Mentors Old and Young

Time on the water answers most fishing questions and that time is what helps an angler improve.  Whenever I fish alone I experiment with different techniques, a variety of lures and retrieves, and I learn a lot.  But, nothing beats learning from a mentor, and when I fish alone I always wind up thinking about the many folks who have taught me along my way.

My dad showed me a lot of the basics of spin and bait fishing gear, rigging, and casting.  Dad gave up on me with level wind reels since it took me longer to master the thumb pressure on a spool to prevent a backlash.  I know for a fact that I frustrated the heck out of him with those snarls….

I think of Hayden Price who taught me to fly cast.  It was a very simple lesson in those days.  I took my Shakespeare Wonderrod and Pfleuger Medalist reel and Cortland 333 line over to his house and he worked with me on the 10 o’clock to 2 o’clock casting.  Mr. Price stuffed a Holy Bible under my arm to keep me from swinging too much, and if I dropped it there would be a problem bigger than soiling the Good Book.

Two of my middle school teachers took me on their fishing trips.  They had ample free time during vacations and in the summer.  We had an arrangement, and provided that I supplied lunch they’d take care of the rest. It was as good a deal as I have ever come across in my life.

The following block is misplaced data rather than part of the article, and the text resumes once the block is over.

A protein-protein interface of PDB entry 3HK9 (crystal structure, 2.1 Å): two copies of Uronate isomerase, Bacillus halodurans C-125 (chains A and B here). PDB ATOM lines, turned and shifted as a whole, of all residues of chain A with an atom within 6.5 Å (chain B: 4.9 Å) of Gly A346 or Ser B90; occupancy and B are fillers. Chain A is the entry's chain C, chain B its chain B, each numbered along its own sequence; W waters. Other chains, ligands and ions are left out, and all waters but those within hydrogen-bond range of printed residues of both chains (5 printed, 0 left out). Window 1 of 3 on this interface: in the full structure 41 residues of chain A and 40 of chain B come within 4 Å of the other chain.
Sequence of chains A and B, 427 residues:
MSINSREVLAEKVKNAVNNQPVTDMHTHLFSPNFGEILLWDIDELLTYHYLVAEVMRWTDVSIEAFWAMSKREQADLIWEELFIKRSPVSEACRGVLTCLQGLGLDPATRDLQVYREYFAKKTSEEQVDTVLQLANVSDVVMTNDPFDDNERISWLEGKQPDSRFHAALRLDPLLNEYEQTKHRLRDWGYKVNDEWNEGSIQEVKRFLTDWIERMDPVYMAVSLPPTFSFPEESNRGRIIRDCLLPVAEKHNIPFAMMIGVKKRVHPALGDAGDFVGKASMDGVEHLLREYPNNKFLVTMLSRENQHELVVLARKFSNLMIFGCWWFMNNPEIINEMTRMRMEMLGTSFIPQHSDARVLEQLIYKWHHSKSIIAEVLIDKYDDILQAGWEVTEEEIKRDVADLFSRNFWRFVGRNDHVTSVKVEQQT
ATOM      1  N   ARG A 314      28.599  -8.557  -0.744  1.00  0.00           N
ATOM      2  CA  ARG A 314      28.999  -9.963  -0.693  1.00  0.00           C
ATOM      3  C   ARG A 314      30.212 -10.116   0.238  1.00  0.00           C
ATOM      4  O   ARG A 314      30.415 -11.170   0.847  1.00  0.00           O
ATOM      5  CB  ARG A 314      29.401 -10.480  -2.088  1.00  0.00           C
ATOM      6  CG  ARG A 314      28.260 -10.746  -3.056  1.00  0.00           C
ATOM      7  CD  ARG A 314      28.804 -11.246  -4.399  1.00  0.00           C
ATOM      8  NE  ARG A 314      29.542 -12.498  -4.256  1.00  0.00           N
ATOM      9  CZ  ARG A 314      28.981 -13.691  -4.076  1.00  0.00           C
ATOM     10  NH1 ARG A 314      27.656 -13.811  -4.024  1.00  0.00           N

I think of my good friend Kenney Abrames who taught me about the way that nature works with all different types of fish.  I learned how color changes in water which helped increase my fish catching. Kenney taught me about the power of observation and that if I could figure out what was going on with the time of year, the wind, and the water I could catch more fish.

I think of fishing with my wife and how much fun we have had catching fish. Her laughter is contagious, and even if I’m in a rotten mood and the weather is foul, I wind up smiling.

Fishing with my kids gives me a view of what I was probably like many years ago.  Most everything is a new world for them and theirs is a broad horizon.  And when I see what they see I no longer feel my age; I feel like I did when I strapped a spinning rod to my bike frame and headed to MacKenzie Reservoir with my pals Chris and Andy to catch some bass and bluegills.  At that point I usually head for home.

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Tom Keer

Tom Keer

Tom Keer is an award-winning writer who lives on Cape Cod, Massachusetts.  He is a columnist for the Upland Almanac, a Contributing Writer for Covey Rise magazine, a Contributing Editor for both Fly Rod and Reel and Fly Fish America, and a blogger for the Recreational Boating and Fishing Foundation’s Take Me Fishing program.  Keer writes regularly for over a dozen outdoor magazines on topics related to fishing, hunting, boating, and other outdoor pursuits.  When they are not fishing, Keer and his family hunt upland birds over their three English setters.  His first book, a Fly Fishers Guide to the New England Coast was released in January 2011.  Visit him at or at